My review of One Direction-Where We Are-The Concert Film appears here on the fabulous Talkhouse site where filmmakers review films and musicians review music.
Fela Kuti was born in 1938. By the time of his death in 1997, he was witness and agitator to the end of Western European colonialism and the rise of independence across Africa. If he had faults, one could call him a man of his times — sexist but loving women, tribal without a sense of community order, sexual to the point of self-destruction — but his supernatural bravery as channeled through lengthy booty-shaking trance jams approached a megalomaniacal dream utopia. The kind a shaman summons. He made music serve a higher god.
Listening on a subway into Manhattan, the music and insanity of a Fela show washes over me.
It’s around 1988 in Austin, Texas at the beloved club, Liberty Lunch. It seemed like there were 20 to 30 people on stage. (And how they traveled across the U.S., I’ll never get. Fela’s entourage even included a crew of women cooks who fed the band out of giant, steaming pots, scenting the entire evening with the simmering meat, beans and curry of a village meal.)
Here are some of Pat Blashill’s photos of the show here.
The dancers were spectacular, sexual, frightening. The horns and drums drove you to move for hours. And then there was the master calling you out of yourself and into a mass hypnosis that felt like the building would levitate. Stunning. Miraculous. A terrifying and magnificent vision of African pride and mastery that blew us all away. It put musical history in perspective and us, in our places.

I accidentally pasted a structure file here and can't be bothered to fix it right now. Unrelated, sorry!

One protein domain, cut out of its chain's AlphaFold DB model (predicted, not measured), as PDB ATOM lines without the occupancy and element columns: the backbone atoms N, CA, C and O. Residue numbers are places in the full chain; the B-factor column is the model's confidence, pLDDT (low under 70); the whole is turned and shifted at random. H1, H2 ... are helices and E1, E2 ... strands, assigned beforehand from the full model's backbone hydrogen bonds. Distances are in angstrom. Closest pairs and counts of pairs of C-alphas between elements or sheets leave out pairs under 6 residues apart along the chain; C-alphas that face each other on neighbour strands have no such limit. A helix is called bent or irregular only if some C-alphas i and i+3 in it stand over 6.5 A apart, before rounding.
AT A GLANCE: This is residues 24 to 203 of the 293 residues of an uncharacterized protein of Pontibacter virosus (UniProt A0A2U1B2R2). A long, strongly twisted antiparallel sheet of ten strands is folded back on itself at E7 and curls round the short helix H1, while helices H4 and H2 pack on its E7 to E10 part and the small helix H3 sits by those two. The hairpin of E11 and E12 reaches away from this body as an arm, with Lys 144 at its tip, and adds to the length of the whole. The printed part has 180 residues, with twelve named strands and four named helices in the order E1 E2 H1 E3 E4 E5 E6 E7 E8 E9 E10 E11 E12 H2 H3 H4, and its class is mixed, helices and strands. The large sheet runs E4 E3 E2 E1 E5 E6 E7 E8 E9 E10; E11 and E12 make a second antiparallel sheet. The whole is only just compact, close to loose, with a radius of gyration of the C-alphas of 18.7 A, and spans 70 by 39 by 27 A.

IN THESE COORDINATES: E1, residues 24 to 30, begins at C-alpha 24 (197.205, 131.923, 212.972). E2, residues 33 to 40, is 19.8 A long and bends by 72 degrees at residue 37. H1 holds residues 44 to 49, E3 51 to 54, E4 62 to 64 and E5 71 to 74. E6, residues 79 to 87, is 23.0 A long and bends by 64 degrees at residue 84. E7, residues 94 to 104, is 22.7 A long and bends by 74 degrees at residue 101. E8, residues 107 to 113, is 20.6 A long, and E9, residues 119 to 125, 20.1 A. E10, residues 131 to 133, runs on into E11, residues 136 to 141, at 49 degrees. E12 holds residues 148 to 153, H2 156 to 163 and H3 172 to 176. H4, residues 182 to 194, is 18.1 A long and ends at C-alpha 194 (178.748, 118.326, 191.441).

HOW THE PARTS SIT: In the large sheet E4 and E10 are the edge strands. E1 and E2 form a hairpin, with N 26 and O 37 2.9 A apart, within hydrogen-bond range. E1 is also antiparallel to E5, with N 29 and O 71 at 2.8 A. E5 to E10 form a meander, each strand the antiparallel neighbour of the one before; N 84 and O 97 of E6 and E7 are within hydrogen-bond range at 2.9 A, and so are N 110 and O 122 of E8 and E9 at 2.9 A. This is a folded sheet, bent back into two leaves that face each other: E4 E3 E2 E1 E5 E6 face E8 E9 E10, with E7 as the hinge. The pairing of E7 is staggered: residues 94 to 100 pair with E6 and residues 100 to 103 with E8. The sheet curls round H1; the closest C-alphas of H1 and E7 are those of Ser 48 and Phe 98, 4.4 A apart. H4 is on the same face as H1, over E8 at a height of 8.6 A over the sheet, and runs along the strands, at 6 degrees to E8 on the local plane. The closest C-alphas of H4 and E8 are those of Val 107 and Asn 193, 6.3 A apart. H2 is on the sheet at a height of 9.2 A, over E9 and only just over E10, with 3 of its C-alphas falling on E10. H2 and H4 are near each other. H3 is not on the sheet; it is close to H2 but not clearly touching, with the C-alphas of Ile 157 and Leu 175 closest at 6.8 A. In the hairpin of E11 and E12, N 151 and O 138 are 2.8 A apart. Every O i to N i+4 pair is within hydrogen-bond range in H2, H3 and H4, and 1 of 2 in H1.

It was with despair, that my pal Fadil described to me the next morning, how members of the band had asked him to find a crack dealer after the show. We couldn’t imagine such a spiritual experience resulting in a crack high. But that was Fela’s world. And while everything about that space/time dimension is gone — the club, the man, the kind of place Austin, Texas used to be — the spiritual and sonic resonances of the fiery energy of a live Fela show remains.
And after seeing Alex Gibney’s fine documentary, “Finding Fela”, the crack and spirit of a Fela show starts to make sense. Like an African Chogyam Trungpa, the quixotic “bad boy of Buddhism,” who brought Tibetan Buddhism to the U.S. drinking and fucking the whole way, Fela defies our sense of what a leader should be.
For a documentarian, culling through hundreds of hours of footage to decide what to include in a feature doc is often the most difficult challenge. This is especially true when the subject has the kind of contradictory reputation that Fela does. Making all the mechanics invisible so that the subject comes to life as if no effort went into it and the story flows forward, may be one of the most under-valued aspects of documentary filmmaking.
Reviewers often criticize portrait films if they don’t dig deep enough. But sometimes the subject is remote, unknowable. There are deep interior resources of a person that cannot be accessed by a camera. Some people refuse to be known. And with only archival footage to see the man himself, Fela seems to elude us even as we learn the facts.
From my own filmmaking experience, I understand how a subject can dodge and evade. But the film gives us quiet clues to Fela, the man — he treated his children as members of his ragtag commune and nothing more, he kept his home in Nigeria despite being jailed as a dissident, he was constantly unfaithful to his first wife (and the 27 that followed), and was hoodwinked by a spiritualist from Ghana, but he preached pride in his heritage as an African and demanded that African music be considered as seriously as Bach and Beethoven.
The documentary uses as its narrative spine, the development of “Fela!” the Broadway show created by dancer and choreographer Bill T. Jones and Jim Lewis. Both film and musical conjure Fela’s flawed genius and describe a courageous life in which Nigeria was always worth fighting for.